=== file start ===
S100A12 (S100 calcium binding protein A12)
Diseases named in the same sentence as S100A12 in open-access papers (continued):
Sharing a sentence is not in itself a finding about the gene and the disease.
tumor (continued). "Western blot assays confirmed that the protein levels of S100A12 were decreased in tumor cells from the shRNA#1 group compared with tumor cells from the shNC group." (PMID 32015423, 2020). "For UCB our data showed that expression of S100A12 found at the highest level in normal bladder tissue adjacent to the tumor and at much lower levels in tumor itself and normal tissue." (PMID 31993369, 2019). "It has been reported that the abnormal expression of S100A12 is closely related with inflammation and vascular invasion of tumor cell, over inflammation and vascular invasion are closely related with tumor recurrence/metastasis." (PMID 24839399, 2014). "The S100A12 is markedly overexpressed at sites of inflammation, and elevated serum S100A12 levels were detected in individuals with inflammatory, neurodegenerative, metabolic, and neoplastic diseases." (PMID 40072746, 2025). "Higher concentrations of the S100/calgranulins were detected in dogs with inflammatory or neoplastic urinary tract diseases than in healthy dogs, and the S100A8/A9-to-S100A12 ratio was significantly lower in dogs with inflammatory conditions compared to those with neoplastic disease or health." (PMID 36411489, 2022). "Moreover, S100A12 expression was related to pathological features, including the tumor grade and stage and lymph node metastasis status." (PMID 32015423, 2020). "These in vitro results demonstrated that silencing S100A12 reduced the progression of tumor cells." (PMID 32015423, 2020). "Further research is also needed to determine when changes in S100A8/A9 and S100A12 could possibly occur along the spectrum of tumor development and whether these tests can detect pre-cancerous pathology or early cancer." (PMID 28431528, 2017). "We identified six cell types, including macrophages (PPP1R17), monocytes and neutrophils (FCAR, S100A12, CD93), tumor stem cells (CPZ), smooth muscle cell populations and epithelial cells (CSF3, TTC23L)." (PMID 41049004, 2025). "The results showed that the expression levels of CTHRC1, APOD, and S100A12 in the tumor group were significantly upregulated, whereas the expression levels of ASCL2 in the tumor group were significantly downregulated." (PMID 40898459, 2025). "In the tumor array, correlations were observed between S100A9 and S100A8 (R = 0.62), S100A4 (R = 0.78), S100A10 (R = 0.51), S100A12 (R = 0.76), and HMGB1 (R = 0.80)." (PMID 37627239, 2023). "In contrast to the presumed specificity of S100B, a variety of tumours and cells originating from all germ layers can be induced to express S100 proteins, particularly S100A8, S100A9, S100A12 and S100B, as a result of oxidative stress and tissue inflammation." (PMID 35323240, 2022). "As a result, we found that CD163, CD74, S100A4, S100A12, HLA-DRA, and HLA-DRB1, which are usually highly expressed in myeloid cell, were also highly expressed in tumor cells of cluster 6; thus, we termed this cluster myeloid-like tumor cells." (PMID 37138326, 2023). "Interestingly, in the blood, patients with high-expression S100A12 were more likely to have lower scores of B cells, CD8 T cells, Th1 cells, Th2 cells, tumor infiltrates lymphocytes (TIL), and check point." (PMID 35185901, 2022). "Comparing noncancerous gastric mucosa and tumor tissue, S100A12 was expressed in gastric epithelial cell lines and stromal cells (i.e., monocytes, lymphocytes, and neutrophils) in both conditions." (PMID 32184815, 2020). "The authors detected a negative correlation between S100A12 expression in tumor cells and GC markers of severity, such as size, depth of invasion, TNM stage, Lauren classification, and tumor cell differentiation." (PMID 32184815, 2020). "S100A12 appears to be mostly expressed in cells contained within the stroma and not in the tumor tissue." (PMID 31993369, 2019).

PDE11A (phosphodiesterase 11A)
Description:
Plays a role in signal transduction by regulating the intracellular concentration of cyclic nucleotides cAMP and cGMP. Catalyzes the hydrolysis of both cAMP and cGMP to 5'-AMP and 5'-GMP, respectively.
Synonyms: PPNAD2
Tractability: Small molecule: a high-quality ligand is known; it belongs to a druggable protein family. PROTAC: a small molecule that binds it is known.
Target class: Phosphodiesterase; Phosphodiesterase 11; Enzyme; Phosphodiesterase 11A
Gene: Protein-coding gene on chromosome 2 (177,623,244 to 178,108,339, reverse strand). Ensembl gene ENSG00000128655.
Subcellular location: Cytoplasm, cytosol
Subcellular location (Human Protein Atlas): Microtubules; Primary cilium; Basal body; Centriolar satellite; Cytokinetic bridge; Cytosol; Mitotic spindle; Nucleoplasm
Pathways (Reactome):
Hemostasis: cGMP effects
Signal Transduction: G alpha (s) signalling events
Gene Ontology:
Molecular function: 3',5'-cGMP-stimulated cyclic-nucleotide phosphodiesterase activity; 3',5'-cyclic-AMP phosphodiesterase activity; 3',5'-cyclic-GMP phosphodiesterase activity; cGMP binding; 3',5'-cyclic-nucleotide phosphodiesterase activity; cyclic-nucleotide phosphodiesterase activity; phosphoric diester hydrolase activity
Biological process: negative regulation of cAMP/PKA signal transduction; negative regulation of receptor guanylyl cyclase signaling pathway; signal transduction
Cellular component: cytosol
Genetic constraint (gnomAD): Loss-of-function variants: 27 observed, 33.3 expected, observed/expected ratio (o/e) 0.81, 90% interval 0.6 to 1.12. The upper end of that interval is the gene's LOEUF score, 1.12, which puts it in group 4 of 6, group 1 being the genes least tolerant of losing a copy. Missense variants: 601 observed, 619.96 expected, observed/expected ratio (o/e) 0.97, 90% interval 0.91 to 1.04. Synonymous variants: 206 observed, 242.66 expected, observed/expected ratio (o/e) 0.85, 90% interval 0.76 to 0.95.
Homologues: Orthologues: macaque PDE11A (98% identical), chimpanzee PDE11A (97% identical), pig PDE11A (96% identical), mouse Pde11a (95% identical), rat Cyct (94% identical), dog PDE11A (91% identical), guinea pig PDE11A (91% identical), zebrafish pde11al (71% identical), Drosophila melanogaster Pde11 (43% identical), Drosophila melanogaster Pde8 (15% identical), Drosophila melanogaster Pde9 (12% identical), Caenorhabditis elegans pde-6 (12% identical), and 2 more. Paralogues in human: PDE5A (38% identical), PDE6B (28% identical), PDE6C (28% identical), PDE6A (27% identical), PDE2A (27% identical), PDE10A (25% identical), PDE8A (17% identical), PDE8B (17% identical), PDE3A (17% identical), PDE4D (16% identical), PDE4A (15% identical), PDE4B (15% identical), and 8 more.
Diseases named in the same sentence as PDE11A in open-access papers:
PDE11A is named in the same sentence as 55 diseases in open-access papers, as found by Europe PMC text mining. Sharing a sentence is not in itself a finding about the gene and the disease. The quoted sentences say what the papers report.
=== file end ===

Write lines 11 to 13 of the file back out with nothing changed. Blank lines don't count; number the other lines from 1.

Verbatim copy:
Gene: Protein-coding gene on chromosome 2 (177,623,244 to 178,108,339, reverse strand). Ensembl gene ENSG00000128655.
Subcellular location: Cytoplasm, cytosol
Subcellular location (Human Protein Atlas): Microtubules; Primary cilium; Basal body; Centriolar satellite; Cytokinetic bridge; Cytosol; Mitotic spindle; Nucleoplasm